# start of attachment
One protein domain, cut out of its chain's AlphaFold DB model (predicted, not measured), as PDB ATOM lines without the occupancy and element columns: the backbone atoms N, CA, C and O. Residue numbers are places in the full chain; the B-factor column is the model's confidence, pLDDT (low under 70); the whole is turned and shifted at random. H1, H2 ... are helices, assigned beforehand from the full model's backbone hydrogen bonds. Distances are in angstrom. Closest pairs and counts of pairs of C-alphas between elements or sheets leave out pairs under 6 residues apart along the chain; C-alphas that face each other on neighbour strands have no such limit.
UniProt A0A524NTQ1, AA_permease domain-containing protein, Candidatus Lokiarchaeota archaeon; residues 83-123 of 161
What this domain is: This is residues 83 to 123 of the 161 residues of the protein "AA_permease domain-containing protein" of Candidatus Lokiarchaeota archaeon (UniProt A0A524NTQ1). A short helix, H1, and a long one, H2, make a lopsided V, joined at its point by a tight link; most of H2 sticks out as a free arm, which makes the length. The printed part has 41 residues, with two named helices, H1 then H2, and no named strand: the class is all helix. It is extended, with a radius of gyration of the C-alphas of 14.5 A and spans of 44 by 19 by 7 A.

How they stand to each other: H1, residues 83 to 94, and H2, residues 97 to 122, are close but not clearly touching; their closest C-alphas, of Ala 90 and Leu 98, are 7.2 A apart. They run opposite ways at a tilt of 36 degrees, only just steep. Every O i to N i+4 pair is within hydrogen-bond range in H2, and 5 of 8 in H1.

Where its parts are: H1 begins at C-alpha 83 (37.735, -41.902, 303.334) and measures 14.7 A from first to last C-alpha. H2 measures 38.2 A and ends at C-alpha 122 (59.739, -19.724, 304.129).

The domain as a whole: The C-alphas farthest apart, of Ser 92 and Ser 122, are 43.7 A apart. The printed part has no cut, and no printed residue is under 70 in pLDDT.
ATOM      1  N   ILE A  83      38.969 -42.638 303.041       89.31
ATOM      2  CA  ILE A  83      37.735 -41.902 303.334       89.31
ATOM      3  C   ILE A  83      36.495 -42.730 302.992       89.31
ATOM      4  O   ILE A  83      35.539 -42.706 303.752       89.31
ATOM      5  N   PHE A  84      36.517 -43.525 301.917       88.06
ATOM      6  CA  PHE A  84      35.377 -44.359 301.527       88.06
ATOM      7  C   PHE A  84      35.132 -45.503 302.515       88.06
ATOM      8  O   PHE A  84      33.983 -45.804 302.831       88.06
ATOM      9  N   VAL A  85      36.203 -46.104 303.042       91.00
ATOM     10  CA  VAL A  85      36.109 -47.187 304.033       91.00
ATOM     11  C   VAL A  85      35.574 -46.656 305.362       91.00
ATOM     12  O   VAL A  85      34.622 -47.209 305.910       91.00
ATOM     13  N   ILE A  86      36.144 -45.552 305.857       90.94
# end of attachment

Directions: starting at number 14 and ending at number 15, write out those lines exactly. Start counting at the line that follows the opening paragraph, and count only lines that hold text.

ATOM      9  N   VAL A  85      36.203 -46.104 303.042       91.00
ATOM     10  CA  VAL A  85      36.109 -47.187 304.033       91.00